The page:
New Jersey Court Enforces Non Compete Clauses Contained in a “Clickwrap” Agreement

In a recent New Jersey federal case, ADP LLC v. Lynch, 3d Cir. (Ambro, U.S.C.J.), the Third Circuit declined to lift an injunction prohibiting two former employees of ADP from soliciting its clients on behalf of a competitor. The injunction partially enforced non-compete agreements that Jordan Lynch and John Halpin agreed to online in what is commonly referred to as a “clickwrap” agreement. A clickwrap agreement is a type of contract in which a user must agree to terms and conditions prior to using the product or service. These are commonly used in the software or technology industry. It is interesting to see a court confirm its enforceability in the employment context.

Messrs. Lynch and Halpin each participated in ADP’s stock award plan for five consecutive years. To participate, they had to click on an electronic box to acknowledge that they had read related documents. Those documents included restrictive covenants which state that the employee cannot (1) solicit certain clients and prospective clients of ADP for one year after they stopped working for the company; (2) disclose any of ADP’s confidential information; or (3) use ADP’s confidential information regarding the identity of the company’s current, past or prospective clients. Mr. Lynch also signed a separate agreement, containing similar restrictions.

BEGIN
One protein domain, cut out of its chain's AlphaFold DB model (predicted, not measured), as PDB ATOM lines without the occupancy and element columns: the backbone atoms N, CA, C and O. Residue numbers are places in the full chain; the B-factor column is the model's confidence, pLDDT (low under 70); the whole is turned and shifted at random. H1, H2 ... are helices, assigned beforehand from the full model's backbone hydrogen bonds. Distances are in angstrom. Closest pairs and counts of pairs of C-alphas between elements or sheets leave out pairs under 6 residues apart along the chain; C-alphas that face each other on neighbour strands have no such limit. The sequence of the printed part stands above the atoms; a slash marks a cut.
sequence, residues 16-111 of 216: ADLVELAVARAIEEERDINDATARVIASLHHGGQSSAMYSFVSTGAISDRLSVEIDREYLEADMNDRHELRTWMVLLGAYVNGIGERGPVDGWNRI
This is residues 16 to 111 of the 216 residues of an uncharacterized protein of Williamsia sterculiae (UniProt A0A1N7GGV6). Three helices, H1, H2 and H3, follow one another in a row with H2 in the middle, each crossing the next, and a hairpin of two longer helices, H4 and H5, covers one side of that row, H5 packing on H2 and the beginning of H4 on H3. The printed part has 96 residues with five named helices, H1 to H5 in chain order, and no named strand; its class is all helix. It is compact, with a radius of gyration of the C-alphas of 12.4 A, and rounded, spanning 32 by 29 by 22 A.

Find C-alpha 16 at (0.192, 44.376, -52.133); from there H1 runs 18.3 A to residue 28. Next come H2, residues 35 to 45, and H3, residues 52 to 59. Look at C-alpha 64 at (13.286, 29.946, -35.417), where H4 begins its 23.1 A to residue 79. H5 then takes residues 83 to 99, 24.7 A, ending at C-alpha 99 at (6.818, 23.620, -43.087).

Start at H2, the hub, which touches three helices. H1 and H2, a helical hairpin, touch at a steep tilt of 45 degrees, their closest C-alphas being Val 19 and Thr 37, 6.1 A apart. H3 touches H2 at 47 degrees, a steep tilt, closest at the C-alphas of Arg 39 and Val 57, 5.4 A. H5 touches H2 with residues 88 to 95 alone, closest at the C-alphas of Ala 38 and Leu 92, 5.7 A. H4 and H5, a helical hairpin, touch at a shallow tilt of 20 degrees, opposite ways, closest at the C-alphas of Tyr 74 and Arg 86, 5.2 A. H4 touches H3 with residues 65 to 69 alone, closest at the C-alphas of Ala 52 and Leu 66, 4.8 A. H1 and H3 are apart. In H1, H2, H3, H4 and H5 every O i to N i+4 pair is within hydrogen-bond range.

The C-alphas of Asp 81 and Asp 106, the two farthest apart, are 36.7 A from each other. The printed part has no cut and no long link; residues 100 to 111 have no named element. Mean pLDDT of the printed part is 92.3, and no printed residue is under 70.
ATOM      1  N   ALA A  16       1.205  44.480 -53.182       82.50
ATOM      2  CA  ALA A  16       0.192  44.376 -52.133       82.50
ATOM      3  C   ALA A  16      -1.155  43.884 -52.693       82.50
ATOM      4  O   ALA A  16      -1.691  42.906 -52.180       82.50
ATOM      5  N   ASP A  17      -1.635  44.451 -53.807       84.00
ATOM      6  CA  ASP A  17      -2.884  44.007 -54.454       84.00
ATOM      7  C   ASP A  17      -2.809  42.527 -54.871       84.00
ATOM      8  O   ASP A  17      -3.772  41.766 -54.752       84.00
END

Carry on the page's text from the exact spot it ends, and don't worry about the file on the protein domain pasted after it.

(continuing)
The employees resigned their sales positions at ADP and joined its direct competitor, Ultimate Software Group (“USG”). ADP sued Mr. Halpin and Mr. Lynch, asserting that they had violated their restrictive covenants. It also sought a preliminary injunction to prohibit them from working for USG and from soliciting ADP’s clients. Mr. Halpin and Mr. Lynch claimed that they never actually read or agreed to the restrictive covenants and therefore, the court should decline to enforce them as written.

The District Court, on June 30, 2016, granted a partial injunction, ruling that the employees had clicked on the box indicating that they read the documents related to the stock award plan and therefore they could not claim they did not actually read those documents. The Court further ruled that even though the two employees merely acknowledged that they had read the documents (and did not indicate specifically that they agreed to the terms), they were bound by the restrictions since the documents themselves make it clear that they were agreeing to them.

The Court issued a partial injunction ordering the employees not to solicit any of ADP’s current customers or any of its prospective customers who they learned about while they were working for ADP. Moreover, it enjoined them from using any of ADP’s confidential or proprietary information.

It is important to note that the Court did not prohibit Mr. Lynch or Halpin from working for USG at this preliminary injunction stage, stating that this would be too “severe” a restriction at this early phase of litigation. The Third Circuit panel affirmed the issuance of the preliminary injunction.